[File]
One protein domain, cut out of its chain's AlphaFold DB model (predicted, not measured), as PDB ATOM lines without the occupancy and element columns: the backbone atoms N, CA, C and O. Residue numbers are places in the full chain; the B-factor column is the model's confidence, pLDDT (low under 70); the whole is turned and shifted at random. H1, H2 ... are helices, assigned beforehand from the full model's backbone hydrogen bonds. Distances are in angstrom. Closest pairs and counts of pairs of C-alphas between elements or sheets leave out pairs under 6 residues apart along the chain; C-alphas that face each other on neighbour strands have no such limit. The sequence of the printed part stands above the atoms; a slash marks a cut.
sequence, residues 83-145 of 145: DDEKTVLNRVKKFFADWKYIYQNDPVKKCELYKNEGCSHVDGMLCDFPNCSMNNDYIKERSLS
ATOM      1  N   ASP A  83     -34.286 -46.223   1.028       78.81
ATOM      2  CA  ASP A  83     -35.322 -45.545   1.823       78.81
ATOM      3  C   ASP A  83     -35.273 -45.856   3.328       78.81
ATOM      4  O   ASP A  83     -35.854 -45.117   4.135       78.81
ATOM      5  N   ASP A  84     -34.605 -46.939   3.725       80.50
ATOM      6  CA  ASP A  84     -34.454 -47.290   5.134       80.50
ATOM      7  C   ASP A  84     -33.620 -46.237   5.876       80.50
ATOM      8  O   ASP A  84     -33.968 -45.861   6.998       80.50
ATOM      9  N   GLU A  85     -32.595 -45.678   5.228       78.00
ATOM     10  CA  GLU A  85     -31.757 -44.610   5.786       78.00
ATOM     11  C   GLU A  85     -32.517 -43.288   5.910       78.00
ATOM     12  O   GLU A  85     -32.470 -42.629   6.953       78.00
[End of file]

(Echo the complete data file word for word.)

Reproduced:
One protein domain, cut out of its chain's AlphaFold DB model (predicted, not measured), as PDB ATOM lines without the occupancy and element columns: the backbone atoms N, CA, C and O. Residue numbers are places in the full chain; the B-factor column is the model's confidence, pLDDT (low under 70); the whole is turned and shifted at random. H1, H2 ... are helices, assigned beforehand from the full model's backbone hydrogen bonds. Distances are in angstrom. Closest pairs and counts of pairs of C-alphas between elements or sheets leave out pairs under 6 residues apart along the chain; C-alphas that face each other on neighbour strands have no such limit. The sequence of the printed part stands above the atoms; a slash marks a cut.
sequence, residues 83-145 of 145: DDEKTVLNRVKKFFADWKYIYQNDPVKKCELYKNEGCSHVDGMLCDFPNCSMNNDYIKERSLS
ATOM      1  N   ASP A  83     -34.286 -46.223   1.028       78.81
ATOM      2  CA  ASP A  83     -35.322 -45.545   1.823       78.81
ATOM      3  C   ASP A  83     -35.273 -45.856   3.328       78.81
ATOM      4  O   ASP A  83     -35.854 -45.117   4.135       78.81
ATOM      5  N   ASP A  84     -34.605 -46.939   3.725       80.50
ATOM      6  CA  ASP A  84     -34.454 -47.290   5.134       80.50
ATOM      7  C   ASP A  84     -33.620 -46.237   5.876       80.50
ATOM      8  O   ASP A  84     -33.968 -45.861   6.998       80.50
ATOM      9  N   GLU A  85     -32.595 -45.678   5.228       78.00
ATOM     10  CA  GLU A  85     -31.757 -44.610   5.786       78.00
ATOM     11  C   GLU A  85     -32.517 -43.288   5.910       78.00
ATOM     12  O   GLU A  85     -32.470 -42.629   6.953       78.00